The Knoxville News Sentinel recounts how UT doctoral student David Gatewood recently won big on Jeopardy. Gatewood, a graduate teaching associate in the Department of English, faced the returning champion and got off to a slow start. However, he managed to pull ahead after he answered the last question correctly and advanced on the show.
Department of English News
WBIR-TV Channel 10 highlighted UT’s AustenFest, a three-day celebration of the work of 18th-century author Jane Austen. The event runs through Friday.
Michael Knight, professor in the Department of English, received highly positive reviews for his book Eveningland in the New York Times.
UT Professor Misty Anderson recently spoke to WUOT’s Victor Agreda for Morning Edition.
Knox County Public Library, in partnership with UT’s College of Arts and Sciences, will host Books Sandwiched In, a book discussion series about diversity.
English professor Michael Lofaro spoke with WUOT All Things Considered host Brandon Hollingsworth on Monday, January 9, about writer James Agee.
Bill Hardwig in the Department of English and Sidi Kazunga in the Haslam College of Business Office of Undergraduate Programs have been honored for their advising work.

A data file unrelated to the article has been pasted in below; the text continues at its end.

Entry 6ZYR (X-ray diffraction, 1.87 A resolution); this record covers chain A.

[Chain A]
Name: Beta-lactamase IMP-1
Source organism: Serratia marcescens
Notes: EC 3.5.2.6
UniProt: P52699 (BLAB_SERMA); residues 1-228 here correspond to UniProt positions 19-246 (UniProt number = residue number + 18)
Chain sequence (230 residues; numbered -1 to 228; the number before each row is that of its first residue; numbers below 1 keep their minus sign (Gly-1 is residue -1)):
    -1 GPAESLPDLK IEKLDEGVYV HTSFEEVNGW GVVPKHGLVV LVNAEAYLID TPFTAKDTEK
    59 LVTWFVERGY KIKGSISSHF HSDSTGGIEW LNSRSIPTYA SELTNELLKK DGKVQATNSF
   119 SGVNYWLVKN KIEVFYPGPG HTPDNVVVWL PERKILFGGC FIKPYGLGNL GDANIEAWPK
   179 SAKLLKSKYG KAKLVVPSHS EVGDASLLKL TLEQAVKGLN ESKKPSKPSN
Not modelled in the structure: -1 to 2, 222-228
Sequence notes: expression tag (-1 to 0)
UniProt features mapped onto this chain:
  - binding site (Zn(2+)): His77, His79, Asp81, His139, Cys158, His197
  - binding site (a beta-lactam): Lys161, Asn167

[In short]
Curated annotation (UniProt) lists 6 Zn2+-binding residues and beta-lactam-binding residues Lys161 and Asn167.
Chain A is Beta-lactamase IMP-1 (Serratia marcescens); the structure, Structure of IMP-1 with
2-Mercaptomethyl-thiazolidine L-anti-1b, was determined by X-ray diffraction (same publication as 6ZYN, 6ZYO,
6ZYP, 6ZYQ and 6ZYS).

Poets.org highlighted Joy Harjo’s words about how artists can use their craft to address national debates in this tweet to its 89,000 followers. Harjo is an acclaimed poet, author, musician, and a professor of English and Chair of Excellence.
The Las Cruces Sun-News, which is part of the USA Today Network, recently highlighted the efforts of Joy Harjo to support members of the Standing Rock Sioux Tribe as they protested a controversial pipeline project running through North Dakota.
When members of the Standing Rock Sioux Tribe began protesting a controversial pipeline project running through North Dakota, Joy Harjo used her voice and saxophone to raise awareness about the situation. Harjo, an acclaimed poet, author, musician, and a professor of English and Chair of Excellence, said artists play a crucial role in using their craft to address or draw attention to national issues in such a way that people will listen.